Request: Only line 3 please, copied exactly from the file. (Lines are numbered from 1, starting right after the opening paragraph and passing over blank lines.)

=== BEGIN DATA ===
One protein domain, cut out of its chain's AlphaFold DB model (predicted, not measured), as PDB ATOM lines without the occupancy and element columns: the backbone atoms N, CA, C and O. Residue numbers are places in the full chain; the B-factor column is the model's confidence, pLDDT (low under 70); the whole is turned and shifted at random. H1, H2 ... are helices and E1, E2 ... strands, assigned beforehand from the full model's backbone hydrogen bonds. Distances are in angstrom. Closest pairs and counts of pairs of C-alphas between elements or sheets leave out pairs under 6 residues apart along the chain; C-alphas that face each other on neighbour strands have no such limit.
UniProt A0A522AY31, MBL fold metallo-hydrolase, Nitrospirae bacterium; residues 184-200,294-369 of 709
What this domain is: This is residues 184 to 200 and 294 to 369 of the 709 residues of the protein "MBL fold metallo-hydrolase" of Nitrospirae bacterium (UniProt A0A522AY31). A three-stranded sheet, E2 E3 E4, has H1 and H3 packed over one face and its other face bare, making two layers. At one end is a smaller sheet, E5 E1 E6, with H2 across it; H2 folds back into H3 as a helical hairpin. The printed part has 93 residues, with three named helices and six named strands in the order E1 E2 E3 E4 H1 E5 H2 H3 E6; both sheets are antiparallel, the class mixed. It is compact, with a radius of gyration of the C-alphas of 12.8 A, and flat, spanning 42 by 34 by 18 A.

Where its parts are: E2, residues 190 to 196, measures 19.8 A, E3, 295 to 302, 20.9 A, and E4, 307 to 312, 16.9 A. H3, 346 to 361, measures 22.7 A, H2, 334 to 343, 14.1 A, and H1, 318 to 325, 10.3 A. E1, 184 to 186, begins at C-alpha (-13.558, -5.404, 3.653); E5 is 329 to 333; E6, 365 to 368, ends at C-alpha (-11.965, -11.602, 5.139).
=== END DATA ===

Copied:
Where its parts are: E2, residues 190 to 196, measures 19.8 A, E3, 295 to 302, 20.9 A, and E4, 307 to 312, 16.9 A. H3, 346 to 361, measures 22.7 A, H2, 334 to 343, 14.1 A, and H1, 318 to 325, 10.3 A. E1, 184 to 186, begins at C-alpha (-13.558, -5.404, 3.653); E5 is 329 to 333; E6, 365 to 368, ends at C-alpha (-11.965, -11.602, 5.139).